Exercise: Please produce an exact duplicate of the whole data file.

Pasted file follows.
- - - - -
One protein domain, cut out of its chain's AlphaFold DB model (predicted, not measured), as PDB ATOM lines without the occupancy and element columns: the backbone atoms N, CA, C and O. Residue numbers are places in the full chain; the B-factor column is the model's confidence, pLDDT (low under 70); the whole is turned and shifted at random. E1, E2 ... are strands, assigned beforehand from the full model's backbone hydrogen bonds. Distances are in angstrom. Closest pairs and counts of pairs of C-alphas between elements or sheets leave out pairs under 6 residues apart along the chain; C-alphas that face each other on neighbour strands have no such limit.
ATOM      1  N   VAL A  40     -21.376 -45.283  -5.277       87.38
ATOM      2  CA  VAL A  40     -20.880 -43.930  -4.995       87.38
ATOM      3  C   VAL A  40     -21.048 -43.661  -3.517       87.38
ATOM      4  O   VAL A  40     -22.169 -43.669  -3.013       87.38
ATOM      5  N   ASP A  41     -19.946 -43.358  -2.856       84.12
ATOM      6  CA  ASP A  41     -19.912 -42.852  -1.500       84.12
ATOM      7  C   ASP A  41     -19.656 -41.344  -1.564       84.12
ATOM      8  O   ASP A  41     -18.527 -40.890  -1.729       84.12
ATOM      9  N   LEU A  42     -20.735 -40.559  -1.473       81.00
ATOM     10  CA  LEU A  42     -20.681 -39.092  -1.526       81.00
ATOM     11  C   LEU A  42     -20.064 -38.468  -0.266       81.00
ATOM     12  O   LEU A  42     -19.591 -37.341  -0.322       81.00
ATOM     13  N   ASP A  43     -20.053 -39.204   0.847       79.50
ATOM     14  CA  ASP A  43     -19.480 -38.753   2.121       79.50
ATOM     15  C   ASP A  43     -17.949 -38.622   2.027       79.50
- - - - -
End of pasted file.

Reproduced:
One protein domain, cut out of its chain's AlphaFold DB model (predicted, not measured), as PDB ATOM lines without the occupancy and element columns: the backbone atoms N, CA, C and O. Residue numbers are places in the full chain; the B-factor column is the model's confidence, pLDDT (low under 70); the whole is turned and shifted at random. E1, E2 ... are strands, assigned beforehand from the full model's backbone hydrogen bonds. Distances are in angstrom. Closest pairs and counts of pairs of C-alphas between elements or sheets leave out pairs under 6 residues apart along the chain; C-alphas that face each other on neighbour strands have no such limit.
ATOM      1  N   VAL A  40     -21.376 -45.283  -5.277       87.38
ATOM      2  CA  VAL A  40     -20.880 -43.930  -4.995       87.38
ATOM      3  C   VAL A  40     -21.048 -43.661  -3.517       87.38
ATOM      4  O   VAL A  40     -22.169 -43.669  -3.013       87.38
ATOM      5  N   ASP A  41     -19.946 -43.358  -2.856       84.12
ATOM      6  CA  ASP A  41     -19.912 -42.852  -1.500       84.12
ATOM      7  C   ASP A  41     -19.656 -41.344  -1.564       84.12
ATOM      8  O   ASP A  41     -18.527 -40.890  -1.729       84.12
ATOM      9  N   LEU A  42     -20.735 -40.559  -1.473       81.00
ATOM     10  CA  LEU A  42     -20.681 -39.092  -1.526       81.00
ATOM     11  C   LEU A  42     -20.064 -38.468  -0.266       81.00
ATOM     12  O   LEU A  42     -19.591 -37.341  -0.322       81.00
ATOM     13  N   ASP A  43     -20.053 -39.204   0.847       79.50
ATOM     14  CA  ASP A  43     -19.480 -38.753   2.121       79.50
ATOM     15  C   ASP A  43     -17.949 -38.622   2.027       79.50